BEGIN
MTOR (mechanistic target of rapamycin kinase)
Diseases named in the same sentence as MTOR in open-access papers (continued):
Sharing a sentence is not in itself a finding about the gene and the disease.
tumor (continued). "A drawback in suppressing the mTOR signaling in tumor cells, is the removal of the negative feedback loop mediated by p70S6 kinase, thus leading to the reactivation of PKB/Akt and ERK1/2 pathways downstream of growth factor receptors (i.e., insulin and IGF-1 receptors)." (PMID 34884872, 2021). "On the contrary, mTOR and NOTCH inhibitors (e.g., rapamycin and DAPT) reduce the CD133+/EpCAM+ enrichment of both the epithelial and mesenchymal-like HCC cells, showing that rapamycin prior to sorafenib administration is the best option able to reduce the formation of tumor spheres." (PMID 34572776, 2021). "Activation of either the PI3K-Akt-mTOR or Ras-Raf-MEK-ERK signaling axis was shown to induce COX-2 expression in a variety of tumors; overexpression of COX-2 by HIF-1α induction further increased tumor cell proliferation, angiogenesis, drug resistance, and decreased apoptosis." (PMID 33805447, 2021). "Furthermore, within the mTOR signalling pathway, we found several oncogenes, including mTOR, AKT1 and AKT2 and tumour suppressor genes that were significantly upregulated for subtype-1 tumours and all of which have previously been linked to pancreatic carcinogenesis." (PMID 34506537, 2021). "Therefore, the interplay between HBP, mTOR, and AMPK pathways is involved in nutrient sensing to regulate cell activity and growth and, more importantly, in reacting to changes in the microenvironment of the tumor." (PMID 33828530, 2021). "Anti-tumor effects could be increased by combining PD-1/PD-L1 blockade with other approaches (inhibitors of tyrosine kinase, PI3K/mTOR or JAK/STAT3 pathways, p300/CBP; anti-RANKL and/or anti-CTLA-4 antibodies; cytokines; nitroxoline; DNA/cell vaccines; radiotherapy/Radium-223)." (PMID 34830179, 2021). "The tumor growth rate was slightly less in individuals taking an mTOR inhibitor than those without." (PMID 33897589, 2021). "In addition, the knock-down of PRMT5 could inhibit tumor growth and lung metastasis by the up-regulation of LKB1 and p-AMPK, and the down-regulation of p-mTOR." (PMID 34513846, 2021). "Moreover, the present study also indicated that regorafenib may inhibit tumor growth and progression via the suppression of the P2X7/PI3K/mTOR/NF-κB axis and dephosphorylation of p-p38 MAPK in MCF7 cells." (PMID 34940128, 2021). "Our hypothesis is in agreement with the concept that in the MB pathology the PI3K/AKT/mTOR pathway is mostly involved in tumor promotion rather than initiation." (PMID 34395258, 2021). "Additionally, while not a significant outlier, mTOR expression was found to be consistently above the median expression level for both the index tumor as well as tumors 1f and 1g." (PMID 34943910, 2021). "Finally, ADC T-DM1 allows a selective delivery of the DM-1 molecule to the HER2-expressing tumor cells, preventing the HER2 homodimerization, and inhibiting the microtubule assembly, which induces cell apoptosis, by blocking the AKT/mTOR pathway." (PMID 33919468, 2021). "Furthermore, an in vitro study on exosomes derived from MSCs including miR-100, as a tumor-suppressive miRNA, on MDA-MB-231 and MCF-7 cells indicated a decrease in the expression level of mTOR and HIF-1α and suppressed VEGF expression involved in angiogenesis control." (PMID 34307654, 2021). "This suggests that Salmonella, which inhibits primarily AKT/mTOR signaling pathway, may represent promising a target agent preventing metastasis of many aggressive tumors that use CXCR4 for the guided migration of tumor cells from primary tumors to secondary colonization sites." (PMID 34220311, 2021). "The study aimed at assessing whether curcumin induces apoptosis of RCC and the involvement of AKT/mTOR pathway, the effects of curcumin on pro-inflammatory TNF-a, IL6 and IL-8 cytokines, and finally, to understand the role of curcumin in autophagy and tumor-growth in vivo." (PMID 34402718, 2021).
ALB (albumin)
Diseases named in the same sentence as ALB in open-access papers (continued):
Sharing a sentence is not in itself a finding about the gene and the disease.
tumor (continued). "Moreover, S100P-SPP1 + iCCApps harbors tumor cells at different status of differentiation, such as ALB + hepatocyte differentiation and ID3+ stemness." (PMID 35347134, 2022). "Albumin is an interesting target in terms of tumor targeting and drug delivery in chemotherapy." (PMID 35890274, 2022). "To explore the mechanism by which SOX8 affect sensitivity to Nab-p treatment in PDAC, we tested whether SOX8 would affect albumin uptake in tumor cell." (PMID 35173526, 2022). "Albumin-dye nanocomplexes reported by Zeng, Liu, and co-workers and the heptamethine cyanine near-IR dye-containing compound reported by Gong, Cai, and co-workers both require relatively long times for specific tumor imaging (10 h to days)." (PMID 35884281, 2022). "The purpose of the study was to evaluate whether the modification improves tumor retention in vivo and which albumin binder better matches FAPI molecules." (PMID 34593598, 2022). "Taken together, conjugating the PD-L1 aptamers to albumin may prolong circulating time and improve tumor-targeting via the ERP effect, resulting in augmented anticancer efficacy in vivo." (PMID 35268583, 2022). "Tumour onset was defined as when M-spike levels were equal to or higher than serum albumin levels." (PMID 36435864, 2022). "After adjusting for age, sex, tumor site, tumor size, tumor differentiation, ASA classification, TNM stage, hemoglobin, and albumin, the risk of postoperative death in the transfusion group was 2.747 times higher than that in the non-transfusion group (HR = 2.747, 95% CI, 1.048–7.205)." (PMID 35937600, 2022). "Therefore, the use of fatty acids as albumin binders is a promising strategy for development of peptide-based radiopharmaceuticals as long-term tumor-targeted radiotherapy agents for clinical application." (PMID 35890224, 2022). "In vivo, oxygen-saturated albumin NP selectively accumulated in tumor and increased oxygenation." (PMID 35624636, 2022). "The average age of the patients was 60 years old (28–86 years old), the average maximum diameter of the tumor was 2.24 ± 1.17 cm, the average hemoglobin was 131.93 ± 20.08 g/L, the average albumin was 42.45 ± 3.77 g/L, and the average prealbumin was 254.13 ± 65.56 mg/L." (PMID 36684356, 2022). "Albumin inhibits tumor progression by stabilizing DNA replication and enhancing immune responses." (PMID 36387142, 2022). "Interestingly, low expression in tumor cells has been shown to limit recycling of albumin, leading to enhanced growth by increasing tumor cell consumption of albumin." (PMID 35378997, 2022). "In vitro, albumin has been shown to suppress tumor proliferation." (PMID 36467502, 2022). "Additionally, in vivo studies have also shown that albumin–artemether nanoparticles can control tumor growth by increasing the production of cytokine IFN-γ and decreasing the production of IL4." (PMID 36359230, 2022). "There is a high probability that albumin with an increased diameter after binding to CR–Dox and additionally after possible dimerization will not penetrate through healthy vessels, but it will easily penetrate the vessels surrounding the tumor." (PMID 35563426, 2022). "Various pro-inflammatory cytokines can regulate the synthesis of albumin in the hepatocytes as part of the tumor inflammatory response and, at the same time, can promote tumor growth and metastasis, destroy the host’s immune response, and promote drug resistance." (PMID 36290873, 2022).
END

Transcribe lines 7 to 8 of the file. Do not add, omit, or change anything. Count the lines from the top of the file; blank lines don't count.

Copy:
Sharing a sentence is not in itself a finding about the gene and the disease.
tumor (continued). "Moreover, S100P-SPP1 + iCCApps harbors tumor cells at different status of differentiation, such as ALB + hepatocyte differentiation and ID3+ stemness." (PMID 35347134, 2022). "Albumin is an interesting target in terms of tumor targeting and drug delivery in chemotherapy." (PMID 35890274, 2022). "To explore the mechanism by which SOX8 affect sensitivity to Nab-p treatment in PDAC, we tested whether SOX8 would affect albumin uptake in tumor cell." (PMID 35173526, 2022). "Albumin-dye nanocomplexes reported by Zeng, Liu, and co-workers and the heptamethine cyanine near-IR dye-containing compound reported by Gong, Cai, and co-workers both require relatively long times for specific tumor imaging (10 h to days)." (PMID 35884281, 2022). "The purpose of the study was to evaluate whether the modification improves tumor retention in vivo and which albumin binder better matches FAPI molecules." (PMID 34593598, 2022). "Taken together, conjugating the PD-L1 aptamers to albumin may prolong circulating time and improve tumor-targeting via the ERP effect, resulting in augmented anticancer efficacy in vivo." (PMID 35268583, 2022). "Tumour onset was defined as when M-spike levels were equal to or higher than serum albumin levels." (PMID 36435864, 2022). "After adjusting for age, sex, tumor site, tumor size, tumor differentiation, ASA classification, TNM stage, hemoglobin, and albumin, the risk of postoperative death in the transfusion group was 2.747 times higher than that in the non-transfusion group (HR = 2.747, 95% CI, 1.048–7.205)." (PMID 35937600, 2022). "Therefore, the use of fatty acids as albumin binders is a promising strategy for development of peptide-based radiopharmaceuticals as long-term tumor-targeted radiotherapy agents for clinical application." (PMID 35890224, 2022). "In vivo, oxygen-saturated albumin NP selectively accumulated in tumor and increased oxygenation." (PMID 35624636, 2022). "The average age of the patients was 60 years old (28–86 years old), the average maximum diameter of the tumor was 2.24 ± 1.17 cm, the average hemoglobin was 131.93 ± 20.08 g/L, the average albumin was 42.45 ± 3.77 g/L, and the average prealbumin was 254.13 ± 65.56 mg/L." (PMID 36684356, 2022). "Albumin inhibits tumor progression by stabilizing DNA replication and enhancing immune responses." (PMID 36387142, 2022). "Interestingly, low expression in tumor cells has been shown to limit recycling of albumin, leading to enhanced growth by increasing tumor cell consumption of albumin." (PMID 35378997, 2022). "In vitro, albumin has been shown to suppress tumor proliferation." (PMID 36467502, 2022). "Additionally, in vivo studies have also shown that albumin–artemether nanoparticles can control tumor growth by increasing the production of cytokine IFN-γ and decreasing the production of IL4." (PMID 36359230, 2022). "There is a high probability that albumin with an increased diameter after binding to CR–Dox and additionally after possible dimerization will not penetrate through healthy vessels, but it will easily penetrate the vessels surrounding the tumor." (PMID 35563426, 2022). "Various pro-inflammatory cytokines can regulate the synthesis of albumin in the hepatocytes as part of the tumor inflammatory response and, at the same time, can promote tumor growth and metastasis, destroy the host’s immune response, and promote drug resistance." (PMID 36290873, 2022).